Real Real, Columbus, OH singer Lydia Loveless’s confident and poppy fourth album, builds on 2014’s grittier Somewhere Else. But while that album sounded a bit like Wilco’s A.M. crossed with cow-punk Lucinda Williams, on Real, Loveless and her long-time producer Joe Viers embraced a Cars-ish retro pop sound. On top of Loveless’s usual gut- wrench, the songs for Real were written while Loveless and her husband, Ben Lamb (who also plays bass) were “going through a time.” One gets the sense of emotional hardship on songs like the melodic “More Than Ever” when Loveless belts, “your mistress is pounding harder on the door,” before following up with the quieter, “but I guess you don’t want to see her anymore.” She’s hurting, but no less rock’n’roll for it. On “Heaven,” Real’s big, super-produced, Talking Heads-ish funky faith-shaker, Loveless tackles her relationship with faith, while on “European,” Loveless compellingly gets into the head of a selfjustifying stalker. “Midwestern Guys,” perhaps Loveless’s answer to Liz Phair’s Exile in Guyville, is a scathing, witty critique of a culture and time that goes back to the ’90s. For all of Real’s variety, the album’s quietest song, “Clumps,” demonstrates once again that despite her rollicking country rock, all Loveless needs is her flickering, torchy voice and a few steadily strummed chords to convey her hard fistfuls of truth. (Bloodshot, bloodshotrecords.com)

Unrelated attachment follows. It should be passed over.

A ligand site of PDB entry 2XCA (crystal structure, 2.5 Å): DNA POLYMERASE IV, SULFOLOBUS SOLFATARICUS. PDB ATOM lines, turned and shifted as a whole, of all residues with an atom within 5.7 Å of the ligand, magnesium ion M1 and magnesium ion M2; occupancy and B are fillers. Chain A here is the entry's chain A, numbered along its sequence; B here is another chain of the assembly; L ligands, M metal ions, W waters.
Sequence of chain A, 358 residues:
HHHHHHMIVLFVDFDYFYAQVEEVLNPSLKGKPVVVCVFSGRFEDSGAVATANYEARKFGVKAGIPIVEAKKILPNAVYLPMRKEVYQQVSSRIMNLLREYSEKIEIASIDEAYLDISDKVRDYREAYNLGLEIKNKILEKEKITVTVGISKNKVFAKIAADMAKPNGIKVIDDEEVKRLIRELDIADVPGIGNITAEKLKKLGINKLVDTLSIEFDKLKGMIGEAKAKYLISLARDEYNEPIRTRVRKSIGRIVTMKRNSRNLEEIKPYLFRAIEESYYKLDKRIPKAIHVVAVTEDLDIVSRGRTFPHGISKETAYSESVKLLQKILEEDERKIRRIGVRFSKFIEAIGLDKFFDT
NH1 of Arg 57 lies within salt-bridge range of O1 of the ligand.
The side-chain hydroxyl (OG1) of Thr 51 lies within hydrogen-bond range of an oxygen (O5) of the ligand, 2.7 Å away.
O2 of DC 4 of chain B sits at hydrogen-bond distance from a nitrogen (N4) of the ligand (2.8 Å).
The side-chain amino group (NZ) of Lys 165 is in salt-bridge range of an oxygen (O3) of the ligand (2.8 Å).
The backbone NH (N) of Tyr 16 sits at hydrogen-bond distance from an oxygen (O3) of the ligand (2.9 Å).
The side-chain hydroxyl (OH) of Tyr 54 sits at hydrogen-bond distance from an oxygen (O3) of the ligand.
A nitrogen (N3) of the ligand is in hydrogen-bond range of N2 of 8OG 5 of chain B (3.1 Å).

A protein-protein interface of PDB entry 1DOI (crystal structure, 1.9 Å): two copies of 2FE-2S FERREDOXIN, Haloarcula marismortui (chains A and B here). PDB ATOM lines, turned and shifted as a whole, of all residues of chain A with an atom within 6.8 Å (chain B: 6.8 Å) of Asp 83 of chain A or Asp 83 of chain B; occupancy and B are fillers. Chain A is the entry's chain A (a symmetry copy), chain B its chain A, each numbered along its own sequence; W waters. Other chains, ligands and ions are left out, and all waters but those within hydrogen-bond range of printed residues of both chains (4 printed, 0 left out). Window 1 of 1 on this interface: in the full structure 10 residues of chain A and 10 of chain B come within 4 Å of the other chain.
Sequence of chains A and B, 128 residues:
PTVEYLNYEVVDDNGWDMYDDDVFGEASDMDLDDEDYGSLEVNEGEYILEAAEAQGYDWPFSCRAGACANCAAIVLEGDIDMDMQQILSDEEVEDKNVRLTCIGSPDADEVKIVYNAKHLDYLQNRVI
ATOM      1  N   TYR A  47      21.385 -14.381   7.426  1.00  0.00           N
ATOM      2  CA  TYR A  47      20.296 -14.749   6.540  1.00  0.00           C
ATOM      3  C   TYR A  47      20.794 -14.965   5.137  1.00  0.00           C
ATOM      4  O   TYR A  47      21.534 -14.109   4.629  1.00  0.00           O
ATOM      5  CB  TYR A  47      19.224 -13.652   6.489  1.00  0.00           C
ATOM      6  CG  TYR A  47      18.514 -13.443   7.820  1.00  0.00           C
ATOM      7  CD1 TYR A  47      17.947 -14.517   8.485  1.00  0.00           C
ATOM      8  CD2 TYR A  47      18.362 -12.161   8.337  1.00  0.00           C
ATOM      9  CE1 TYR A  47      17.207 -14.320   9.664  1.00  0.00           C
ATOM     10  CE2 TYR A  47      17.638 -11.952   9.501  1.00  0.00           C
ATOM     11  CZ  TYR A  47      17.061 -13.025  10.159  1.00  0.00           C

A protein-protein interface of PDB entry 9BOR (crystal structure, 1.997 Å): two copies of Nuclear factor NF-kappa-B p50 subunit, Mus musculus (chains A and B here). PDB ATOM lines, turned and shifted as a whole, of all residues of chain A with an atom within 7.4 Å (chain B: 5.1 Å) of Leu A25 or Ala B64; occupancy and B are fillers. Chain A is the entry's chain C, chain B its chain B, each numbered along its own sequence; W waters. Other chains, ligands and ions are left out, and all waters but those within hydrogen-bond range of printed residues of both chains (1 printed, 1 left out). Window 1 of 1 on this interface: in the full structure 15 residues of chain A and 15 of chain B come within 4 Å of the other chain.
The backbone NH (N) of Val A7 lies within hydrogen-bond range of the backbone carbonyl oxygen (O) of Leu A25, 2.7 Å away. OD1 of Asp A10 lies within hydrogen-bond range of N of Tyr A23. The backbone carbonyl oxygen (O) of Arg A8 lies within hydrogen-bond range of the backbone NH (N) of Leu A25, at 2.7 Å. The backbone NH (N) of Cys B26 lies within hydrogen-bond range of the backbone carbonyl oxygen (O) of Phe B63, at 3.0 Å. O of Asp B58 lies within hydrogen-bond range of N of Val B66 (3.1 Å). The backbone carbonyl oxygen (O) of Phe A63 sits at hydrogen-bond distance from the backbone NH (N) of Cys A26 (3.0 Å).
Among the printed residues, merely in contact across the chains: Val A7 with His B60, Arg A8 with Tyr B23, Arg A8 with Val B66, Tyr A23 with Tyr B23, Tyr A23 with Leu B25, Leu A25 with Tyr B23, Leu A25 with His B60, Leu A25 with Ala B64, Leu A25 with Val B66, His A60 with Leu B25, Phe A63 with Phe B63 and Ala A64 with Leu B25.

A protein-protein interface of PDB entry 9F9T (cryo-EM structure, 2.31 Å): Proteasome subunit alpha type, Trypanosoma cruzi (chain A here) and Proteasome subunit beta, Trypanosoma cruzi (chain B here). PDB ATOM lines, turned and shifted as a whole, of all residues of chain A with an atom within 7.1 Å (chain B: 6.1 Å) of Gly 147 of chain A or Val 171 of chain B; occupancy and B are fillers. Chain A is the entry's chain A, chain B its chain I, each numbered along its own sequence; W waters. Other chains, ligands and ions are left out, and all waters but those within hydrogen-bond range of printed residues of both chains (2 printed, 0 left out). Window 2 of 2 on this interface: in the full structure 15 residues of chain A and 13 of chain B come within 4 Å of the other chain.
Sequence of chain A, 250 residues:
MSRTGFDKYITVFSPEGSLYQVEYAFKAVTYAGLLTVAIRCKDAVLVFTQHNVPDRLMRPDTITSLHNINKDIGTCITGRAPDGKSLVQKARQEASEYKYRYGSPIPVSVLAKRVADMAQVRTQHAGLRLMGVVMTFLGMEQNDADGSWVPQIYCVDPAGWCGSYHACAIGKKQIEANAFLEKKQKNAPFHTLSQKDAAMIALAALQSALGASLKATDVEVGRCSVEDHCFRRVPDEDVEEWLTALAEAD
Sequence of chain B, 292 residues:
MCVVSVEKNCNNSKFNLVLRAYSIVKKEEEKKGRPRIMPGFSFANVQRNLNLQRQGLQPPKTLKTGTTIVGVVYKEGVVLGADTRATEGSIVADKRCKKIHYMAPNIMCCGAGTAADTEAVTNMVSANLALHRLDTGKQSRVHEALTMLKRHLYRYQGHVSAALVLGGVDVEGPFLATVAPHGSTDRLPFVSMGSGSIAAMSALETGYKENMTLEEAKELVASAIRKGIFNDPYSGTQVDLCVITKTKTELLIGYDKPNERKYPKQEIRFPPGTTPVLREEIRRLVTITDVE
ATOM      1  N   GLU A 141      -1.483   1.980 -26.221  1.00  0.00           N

IS IT HARD TO WRITE SONGS ABOUT YOUR RELATIONSHIP WITH YOUR HUSBAND IN THE BAND?
No, that’s the easy part. The hard part is confronting your life as an actual human. As a songwriter I tend to be like, “I’ll write a song about it,” and then “there, those feelings are expressed.” I’m working on having discussions with people I’m having issues with as opposed to just, “Here’s a song, I feel so much better, how do you feel? Never mind!”
WHAT’S “MIDWESTERN GUYS” ABOUT?
The funny thing about that song is there’s a lost verse. [It] was actually where the song sparked from. The verse was about my husband’s half-brother who was doing drugs in a tree and fell out and died. [The song] is about the ’90s in rural Ohio, where we’re all from, guys just driving around drunk and crashing into trees. No one had any direction and everyone was very bored. It was kind of a poke at all the dudes that I know. SARAH GREENE
COUNTRY POP ▼